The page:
Saturday, March 26, 2011

Boxes, boxes, everywhere

I am finally opening boxes that were shipped home from Ottawa 14 years ago. As I unseal them one by one, it is amazing to read again the record of so much that was so vital in those days. I am reminded again of the cataclysmic changes of that year.

My departure from Ottawa was sudden. It was April 23, 1997 and I had just returned from a reception at the Governor General's Residence honouring the 10th anniversary Man In Motion ride of Rick Hanson. I had the opportunity to shake his hand and hear him speak hope and strength into the lives of those there, many of whom had battled both the physical and psychological effects of severe injury, Little did I know that my own family stood at the threshold of a similar experience.

The call came about 2:00 pm that afternoon. It was my daughter Kathy and I still remember each word she said. “Mom, come home. Dad has had a heart attack”. When I arrived at the hospital on the far side of the country it was not just a heart attack, but a massive brain hemorrhage - the side effect of the experimental medication he had been given – that threatened to take his life. He was in a coma. I signed for immediate emergency brain surgery. That was a Wednesday – and on the Sunday, while Doug hung between life and death, the 1997 Federal election was called.

On the request of my election team, I let my name stand in that election but they knew I could not campaign. Much to the surprise of my opponents, I won decisively, . But then, 4 months later, the limits of Doug's recuperation became apparent and the reality of permanent cognitive and visual impairment compounded into massive depression and loss of hope.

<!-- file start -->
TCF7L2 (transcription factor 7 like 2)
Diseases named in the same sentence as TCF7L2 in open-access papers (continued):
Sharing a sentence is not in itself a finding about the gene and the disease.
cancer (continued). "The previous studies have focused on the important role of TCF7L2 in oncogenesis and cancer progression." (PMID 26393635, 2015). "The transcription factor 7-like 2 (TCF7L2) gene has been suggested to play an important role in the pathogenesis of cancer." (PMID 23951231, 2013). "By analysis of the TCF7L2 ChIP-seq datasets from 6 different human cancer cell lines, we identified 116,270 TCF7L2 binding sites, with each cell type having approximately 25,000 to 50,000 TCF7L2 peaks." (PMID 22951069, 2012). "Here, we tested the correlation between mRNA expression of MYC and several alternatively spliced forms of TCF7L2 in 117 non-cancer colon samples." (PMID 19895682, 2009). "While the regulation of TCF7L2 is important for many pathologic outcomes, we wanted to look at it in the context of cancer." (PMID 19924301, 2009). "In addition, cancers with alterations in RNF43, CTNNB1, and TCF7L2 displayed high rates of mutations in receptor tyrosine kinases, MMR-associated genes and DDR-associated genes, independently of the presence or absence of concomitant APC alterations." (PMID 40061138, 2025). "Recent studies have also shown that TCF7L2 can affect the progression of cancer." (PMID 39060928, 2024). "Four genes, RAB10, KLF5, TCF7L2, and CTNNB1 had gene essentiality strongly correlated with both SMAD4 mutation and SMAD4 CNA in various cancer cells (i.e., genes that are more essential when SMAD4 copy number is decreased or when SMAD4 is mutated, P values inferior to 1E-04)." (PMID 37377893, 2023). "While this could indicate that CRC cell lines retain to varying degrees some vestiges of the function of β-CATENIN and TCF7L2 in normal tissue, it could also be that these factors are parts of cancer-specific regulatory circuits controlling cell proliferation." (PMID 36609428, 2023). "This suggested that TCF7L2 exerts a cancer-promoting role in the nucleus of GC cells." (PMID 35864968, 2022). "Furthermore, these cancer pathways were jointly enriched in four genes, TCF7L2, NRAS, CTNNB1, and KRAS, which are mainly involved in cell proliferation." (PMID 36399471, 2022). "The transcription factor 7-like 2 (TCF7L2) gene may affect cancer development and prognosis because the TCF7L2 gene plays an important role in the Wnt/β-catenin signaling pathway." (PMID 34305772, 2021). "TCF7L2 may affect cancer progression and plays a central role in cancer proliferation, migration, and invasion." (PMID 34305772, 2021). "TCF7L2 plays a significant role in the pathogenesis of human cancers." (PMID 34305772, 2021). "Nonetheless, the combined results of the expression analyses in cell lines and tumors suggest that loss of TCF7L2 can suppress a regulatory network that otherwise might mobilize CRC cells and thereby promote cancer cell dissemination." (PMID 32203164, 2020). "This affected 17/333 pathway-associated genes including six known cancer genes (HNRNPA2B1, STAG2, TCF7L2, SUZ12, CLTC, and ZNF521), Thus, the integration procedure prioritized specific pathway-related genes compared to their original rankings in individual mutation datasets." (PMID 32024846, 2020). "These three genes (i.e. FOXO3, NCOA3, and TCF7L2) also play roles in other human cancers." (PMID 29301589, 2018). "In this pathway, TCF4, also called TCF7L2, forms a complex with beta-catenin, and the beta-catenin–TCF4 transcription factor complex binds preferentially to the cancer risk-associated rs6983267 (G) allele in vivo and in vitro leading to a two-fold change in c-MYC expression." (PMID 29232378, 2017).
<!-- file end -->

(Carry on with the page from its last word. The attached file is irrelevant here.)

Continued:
I stepped down Oct 1, 1997. I still remember the conversation the day before with the Speaker in his chambers . Both he and my Reform colleagues assured me I could take time off if needed and it would be OK. But I knew this was more than temporary. I took my “walk in the snow” around the back of the Parliament buildings with tears pouring down my face. I knew I would have to make a choice and that Doug's life literally depended on that choice. The decision was made but I was warned that it must not be known before the Speaker's official announcement – or it would be fodder for the ubiquitous Ottawa political spin. I arranged to fly home to watch the next day's Question Period proceedings on TV with Doug by my side.

That session was pretty amazing. I could hear the surprise from all sides as the announcement was made. Preston of course had been advised and he rose to explain and thank me for my stand for families in Ottawa. Than each party in turn – every party was represented, even the Prime Minister - gave an impromptu word of appreciation and hope to us, followed by a standing ovation of the whole House.

Politics can be exhausting. It can be cruel. But I was reminded that day, that if you strip away the political messaging and mandarins, the people there care as deeply, and understand as profoundly as any of us. That was a moment in time I will always treasure.

And so my staff had to close up and clean up the 2 offices. My political life was loaded, sealed and sent across the country in about 20 boxes. The change was so sudden and complete that, in a way, it's hard to believe those years really happened but for the files that I now review.

Monday, March 14, 2011

A Piano and a Chair